Prof John Oliffe

APCC 2017 – Prof John Oliffe

Prof John Oliffe discusses the factors contributing to depression and suicidality in men with prostate cancer.

Talking Urology podcast transcript

APCC 2017 Interviews - John Oliffe

David Gray: So, I’m here with Dr John Oliffe from University of British Columbia who’s a psycho oncologist and a nurse. Thanks very much for Talking Urology here, John. You gave a fantastic presentation yesterday in regard to depression and suicidality in prostate cancer patients. The 3I’s and the 3D’s, can you explain what these are and a quick summary?

John Oliffe: Sure, we talked about the 3D’s which are discordant relationship, difference and diversity. So discordant relationship in men diagnosed with depression are half the road of women and they suicide at three times the rate. Difference in terms of we believe that the early symptoms and signs of depression in men are different and include irritability and anger and alcohol overuse. And then diversity, within the subgroups of men, so some particular areas of guys they’re more impacted so first nation fellas or aboriginal fellas, gay, bisexual men, we know that they’re more prone to depression and suicidality.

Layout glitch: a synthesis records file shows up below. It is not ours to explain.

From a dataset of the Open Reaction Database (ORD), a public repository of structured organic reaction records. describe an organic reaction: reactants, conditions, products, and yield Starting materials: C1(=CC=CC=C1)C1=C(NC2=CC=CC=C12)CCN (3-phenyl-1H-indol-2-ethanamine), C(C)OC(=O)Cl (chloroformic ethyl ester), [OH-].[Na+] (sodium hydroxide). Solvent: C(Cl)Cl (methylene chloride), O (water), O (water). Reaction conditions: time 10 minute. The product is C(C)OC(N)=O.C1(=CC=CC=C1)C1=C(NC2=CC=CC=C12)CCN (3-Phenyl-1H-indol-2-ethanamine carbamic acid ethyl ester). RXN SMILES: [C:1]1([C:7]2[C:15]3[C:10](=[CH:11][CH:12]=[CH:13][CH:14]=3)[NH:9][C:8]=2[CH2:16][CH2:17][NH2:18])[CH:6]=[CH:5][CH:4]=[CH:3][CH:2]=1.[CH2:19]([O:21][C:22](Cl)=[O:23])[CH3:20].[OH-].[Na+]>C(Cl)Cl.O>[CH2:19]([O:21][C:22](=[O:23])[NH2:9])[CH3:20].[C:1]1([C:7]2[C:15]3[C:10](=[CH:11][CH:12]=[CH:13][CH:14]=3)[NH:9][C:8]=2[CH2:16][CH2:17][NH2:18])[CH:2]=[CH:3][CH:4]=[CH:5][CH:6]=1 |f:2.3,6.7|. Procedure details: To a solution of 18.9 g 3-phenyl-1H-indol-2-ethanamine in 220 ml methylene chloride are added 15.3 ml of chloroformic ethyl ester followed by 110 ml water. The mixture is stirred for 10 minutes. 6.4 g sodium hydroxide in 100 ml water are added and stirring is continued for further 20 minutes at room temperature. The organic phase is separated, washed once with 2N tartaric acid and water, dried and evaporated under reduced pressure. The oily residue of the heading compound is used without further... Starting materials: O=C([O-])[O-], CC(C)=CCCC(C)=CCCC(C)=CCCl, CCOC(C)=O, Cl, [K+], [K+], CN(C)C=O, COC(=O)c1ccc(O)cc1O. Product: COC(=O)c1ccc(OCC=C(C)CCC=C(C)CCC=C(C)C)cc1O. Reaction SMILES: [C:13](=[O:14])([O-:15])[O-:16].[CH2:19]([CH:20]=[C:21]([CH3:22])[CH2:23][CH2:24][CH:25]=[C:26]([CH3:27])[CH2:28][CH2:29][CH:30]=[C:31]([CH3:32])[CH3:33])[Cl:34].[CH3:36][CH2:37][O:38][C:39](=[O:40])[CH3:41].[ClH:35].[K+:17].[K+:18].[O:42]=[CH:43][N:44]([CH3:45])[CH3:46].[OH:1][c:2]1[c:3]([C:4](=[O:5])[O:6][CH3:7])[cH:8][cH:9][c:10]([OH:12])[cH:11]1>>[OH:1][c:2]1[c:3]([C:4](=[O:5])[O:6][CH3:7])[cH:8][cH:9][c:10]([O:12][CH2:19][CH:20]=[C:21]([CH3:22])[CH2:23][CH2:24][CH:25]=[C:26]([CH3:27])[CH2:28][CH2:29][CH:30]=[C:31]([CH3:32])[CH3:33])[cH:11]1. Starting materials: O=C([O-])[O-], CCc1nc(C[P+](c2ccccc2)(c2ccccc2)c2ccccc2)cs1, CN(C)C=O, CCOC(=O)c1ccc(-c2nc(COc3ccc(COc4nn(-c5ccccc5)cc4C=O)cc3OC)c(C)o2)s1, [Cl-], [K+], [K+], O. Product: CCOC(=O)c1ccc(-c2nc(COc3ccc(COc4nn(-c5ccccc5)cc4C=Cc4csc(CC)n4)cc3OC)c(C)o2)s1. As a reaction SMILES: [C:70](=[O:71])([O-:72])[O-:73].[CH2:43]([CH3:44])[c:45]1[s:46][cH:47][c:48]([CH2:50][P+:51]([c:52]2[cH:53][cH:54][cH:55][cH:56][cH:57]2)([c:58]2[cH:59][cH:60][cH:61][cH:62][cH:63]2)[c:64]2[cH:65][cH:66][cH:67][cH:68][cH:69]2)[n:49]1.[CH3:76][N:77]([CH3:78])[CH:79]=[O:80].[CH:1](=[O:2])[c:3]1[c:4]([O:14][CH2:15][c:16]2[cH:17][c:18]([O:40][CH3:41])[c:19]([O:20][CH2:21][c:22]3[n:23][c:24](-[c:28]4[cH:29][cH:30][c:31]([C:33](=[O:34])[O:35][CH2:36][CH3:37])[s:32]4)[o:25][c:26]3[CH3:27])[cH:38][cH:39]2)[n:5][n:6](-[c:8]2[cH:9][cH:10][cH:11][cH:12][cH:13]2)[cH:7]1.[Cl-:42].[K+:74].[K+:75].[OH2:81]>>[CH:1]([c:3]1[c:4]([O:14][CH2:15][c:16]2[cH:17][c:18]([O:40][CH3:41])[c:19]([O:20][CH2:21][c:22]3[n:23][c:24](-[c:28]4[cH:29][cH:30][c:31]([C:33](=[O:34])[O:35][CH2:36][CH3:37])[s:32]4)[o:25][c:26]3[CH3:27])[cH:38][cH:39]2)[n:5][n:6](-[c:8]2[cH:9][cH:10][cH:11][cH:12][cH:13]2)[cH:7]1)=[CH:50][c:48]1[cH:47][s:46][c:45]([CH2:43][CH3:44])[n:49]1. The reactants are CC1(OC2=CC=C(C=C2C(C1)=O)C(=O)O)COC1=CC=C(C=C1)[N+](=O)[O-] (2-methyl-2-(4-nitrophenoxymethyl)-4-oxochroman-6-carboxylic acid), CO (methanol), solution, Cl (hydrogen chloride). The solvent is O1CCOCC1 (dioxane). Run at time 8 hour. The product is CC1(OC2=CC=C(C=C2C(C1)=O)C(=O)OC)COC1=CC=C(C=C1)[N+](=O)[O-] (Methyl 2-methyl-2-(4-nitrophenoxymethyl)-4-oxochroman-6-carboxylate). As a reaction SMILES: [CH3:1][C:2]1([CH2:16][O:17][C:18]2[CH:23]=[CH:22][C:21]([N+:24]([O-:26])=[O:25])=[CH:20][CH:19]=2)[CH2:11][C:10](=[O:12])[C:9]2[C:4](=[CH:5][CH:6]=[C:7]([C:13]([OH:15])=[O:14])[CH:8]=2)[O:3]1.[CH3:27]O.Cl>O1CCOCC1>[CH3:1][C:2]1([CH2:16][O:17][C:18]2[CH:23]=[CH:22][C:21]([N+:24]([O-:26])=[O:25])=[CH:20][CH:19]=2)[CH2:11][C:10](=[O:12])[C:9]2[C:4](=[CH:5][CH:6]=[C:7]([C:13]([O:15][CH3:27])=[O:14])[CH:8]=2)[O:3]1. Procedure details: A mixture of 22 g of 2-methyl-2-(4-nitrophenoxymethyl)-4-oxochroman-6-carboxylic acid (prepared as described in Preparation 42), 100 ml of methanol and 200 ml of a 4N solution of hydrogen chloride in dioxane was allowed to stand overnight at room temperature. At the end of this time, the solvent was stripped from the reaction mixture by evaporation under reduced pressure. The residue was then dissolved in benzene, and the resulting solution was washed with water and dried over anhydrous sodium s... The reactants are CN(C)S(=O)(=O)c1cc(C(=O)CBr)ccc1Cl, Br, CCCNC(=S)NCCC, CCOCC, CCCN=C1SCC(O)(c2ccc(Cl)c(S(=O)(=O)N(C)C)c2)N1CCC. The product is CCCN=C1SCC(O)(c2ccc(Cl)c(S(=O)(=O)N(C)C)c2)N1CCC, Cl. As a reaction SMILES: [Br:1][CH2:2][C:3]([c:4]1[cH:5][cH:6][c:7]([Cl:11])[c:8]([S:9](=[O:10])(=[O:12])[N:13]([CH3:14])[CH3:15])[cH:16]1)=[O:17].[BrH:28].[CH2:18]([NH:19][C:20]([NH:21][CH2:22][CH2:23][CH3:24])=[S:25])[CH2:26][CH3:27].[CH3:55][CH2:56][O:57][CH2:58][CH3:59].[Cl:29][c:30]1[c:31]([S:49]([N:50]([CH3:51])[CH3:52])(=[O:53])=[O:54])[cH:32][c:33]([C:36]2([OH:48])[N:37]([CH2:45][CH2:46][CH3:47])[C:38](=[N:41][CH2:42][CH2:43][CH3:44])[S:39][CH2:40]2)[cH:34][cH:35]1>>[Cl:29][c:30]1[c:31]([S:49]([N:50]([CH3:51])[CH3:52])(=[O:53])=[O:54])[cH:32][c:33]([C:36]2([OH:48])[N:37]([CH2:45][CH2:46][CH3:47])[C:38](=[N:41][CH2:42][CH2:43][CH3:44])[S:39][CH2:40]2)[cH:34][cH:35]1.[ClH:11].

David: And then you also mentioned the 3I’s of injury, interiority and isolation?

John: Yeah, so we talked about depression and suicidality in men and so one of the things that we talked about is injury. So it can be things in childhood injury, you know divorce of parents, you know growing up in an abusive household, those sorts of things, but also as time goes on accumulation of injuries, so it might be bereavement, divorce, you know illness, prostate cancer diagnosis. So we talked about those injuries as being cumulative over time and not necessarily dealt with and the interiority is that oftentimes guys will interiorize their problems and also look for remedy and the remedy that we see most commonly is alcohol overuse to try and blunt some of the things that are going on. So, they ruminate in their problems, try to remedy with alcohol and the last one is isolation. So the idea of social isolation, because if you’re trying to conceal a depression, you’re very likely to become isolated because you don’t want other people to see and you’re looking to try and self-muster, for want of a better term. So just to say that isolation in guys is one of the biggest risk factors for suicide because there’s a lack of belongingness you know so it really is a heightened risk.

David: Perfect! So it’s a very engaging talk that you gave yesterday, so thanks very much.

John: Thanks a lot Dave.

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